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    In this screencast we are going to show how to
    effectively use the slider option for repeating
    “increasing once”. So what is that?
    That is an option where the animation will go from
    t-=0 to the endpoint exactly once. But there are a
    few things to consider.
    First let us see what we want. Let us say that
    we want the man to walk from 0 to 4 or
    whatever the distance d is.
    So let us put a picture of a man. Insert image. This
    is one little tiny tip. If we come down here, both
    points P and A glow.
    So we can either move t over to get P by itself or
    we can click over here in the Algebra view to get
    P by itself. Okay.
    There is my man image. Insert. Now if we turn the
    animation on the man goes with the point P.
    Now what happens if we change the animation
    to be the repeat “increasing once”?
    Right-click, go down to object properties, on the
    slider tab, we see the repeat and we will change
    it to “increasing once”.
    Now that sounds great. Let us turn it on. What
    happens? The man goes to the endpoint and then
    the play button is no longer there.
    Okay. Then you have to right-click and all this
    other stuff to get it to animate again. So how do
    we fix this so that it works really great?
    We will insert a button that says “Animate”. So
    animate is our button name.
    Now the first thing we want to do is reset - this
    is script, but it is nothing difficult. Reset our slider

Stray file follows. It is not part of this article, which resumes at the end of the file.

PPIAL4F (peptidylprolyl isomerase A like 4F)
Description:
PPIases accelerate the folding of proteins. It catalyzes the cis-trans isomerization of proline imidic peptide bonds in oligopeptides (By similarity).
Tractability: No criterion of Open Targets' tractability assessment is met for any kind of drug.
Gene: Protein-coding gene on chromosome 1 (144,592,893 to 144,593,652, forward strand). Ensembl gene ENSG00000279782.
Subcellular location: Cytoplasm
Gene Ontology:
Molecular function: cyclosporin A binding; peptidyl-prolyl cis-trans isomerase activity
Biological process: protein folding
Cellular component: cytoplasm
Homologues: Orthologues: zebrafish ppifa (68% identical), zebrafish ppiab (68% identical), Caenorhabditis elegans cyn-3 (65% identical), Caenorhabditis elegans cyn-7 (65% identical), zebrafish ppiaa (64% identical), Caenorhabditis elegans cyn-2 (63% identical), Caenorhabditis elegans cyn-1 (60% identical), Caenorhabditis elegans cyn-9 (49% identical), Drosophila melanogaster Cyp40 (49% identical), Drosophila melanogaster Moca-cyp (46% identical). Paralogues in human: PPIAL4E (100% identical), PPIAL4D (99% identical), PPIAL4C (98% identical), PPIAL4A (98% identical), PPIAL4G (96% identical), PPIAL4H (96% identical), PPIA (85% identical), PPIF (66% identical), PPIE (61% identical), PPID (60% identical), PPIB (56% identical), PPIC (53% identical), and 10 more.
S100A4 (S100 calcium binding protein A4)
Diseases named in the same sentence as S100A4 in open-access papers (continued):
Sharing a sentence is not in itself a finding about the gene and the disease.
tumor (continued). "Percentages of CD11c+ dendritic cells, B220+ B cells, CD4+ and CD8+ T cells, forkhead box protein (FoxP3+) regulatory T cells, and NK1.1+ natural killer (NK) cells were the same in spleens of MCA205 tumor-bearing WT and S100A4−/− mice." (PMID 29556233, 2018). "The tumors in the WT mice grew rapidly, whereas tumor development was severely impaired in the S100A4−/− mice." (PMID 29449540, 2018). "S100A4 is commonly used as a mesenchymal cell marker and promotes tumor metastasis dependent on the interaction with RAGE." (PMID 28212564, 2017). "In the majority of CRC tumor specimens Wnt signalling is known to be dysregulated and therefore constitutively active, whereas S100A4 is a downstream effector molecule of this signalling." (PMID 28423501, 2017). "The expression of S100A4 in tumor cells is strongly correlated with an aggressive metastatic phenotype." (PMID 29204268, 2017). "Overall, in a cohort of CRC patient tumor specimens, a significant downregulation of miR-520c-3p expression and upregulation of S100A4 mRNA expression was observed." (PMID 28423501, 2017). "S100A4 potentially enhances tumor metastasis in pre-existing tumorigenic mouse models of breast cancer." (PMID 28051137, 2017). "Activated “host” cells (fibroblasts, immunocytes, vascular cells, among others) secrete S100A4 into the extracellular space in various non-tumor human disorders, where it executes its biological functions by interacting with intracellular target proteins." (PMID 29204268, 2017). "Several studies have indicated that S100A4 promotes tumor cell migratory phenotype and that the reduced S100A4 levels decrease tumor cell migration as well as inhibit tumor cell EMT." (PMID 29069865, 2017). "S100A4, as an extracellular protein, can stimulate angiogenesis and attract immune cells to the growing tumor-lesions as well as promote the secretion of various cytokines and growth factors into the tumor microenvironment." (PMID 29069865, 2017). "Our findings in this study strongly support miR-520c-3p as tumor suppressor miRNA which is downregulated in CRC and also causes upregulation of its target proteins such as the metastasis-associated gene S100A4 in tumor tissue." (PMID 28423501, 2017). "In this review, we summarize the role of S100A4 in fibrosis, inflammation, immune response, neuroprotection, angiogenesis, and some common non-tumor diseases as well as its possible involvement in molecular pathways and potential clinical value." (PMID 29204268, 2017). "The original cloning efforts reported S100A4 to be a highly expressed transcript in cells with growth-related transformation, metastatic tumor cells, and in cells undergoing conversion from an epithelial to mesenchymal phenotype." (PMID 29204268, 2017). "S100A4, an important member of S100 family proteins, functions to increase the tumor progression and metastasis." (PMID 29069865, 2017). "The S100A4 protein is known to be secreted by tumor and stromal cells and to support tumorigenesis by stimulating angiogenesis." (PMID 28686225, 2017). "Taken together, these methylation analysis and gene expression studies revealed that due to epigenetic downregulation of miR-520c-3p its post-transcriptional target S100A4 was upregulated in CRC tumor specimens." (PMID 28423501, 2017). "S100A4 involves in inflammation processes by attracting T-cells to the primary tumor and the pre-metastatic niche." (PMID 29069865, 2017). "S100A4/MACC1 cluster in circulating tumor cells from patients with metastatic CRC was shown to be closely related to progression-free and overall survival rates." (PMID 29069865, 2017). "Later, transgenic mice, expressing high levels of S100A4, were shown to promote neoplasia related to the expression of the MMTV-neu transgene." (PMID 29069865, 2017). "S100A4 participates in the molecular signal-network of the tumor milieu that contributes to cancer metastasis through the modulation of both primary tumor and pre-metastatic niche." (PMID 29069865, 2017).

to 0 so t=0.
    And then hit Enter and then we say
    startanimation (all one word) and then it is best if
    we put the variable in there.
    So bracket, then “t”, then close bracket. That is it.
    t=0 and startanimation. Apply. Let us get our Move
    tool and try it.
    Animate. Now we can pause it down here and
    then restart down here, but will go exactly once
    and if we want it to start it again, we can start it
    again with the Animate button.
    Now another thing that is nice – remember in the
    last video we showed that if we right-click on d
    and we say “scripting” and we told it t=0.
    Probably the best thing would be to have it stop
    the animation first. So we go to the front. Hit
    BTW there is no stopanimation command. But we
    type startanimation and we tell it [false] and that
    is actually “stop animation”.
    So startanimation[false] and then t=0 so it resets
    it. Now don’t forget to do this. You must come
    down here and find OK and then click Close.
    Now if our animation is on and we change the
    value of d, it will reset and stop and wait for us to
    animate again.
    Here is another example of a worksheet where
    the animation on the slider t is “increasing once”.
    It has a variable length - the length of this arc.
    The animation button rolls out the arc and on the
    radius, the angle and the reset button is the
    simple scripting: startanimation[false] and t=0.
    So I can reset here and look at it before rolling it
    out again. If I start to roll out and I change the
    Notice the animation stopped and t=0 again. And
    then roll out again. If I change the radius, again it
    stops and resets.
    So on all 3 of these we have that scripting
    startanimation[false], t=0 and on the slider itself
    we have used the repeat “increasing once”.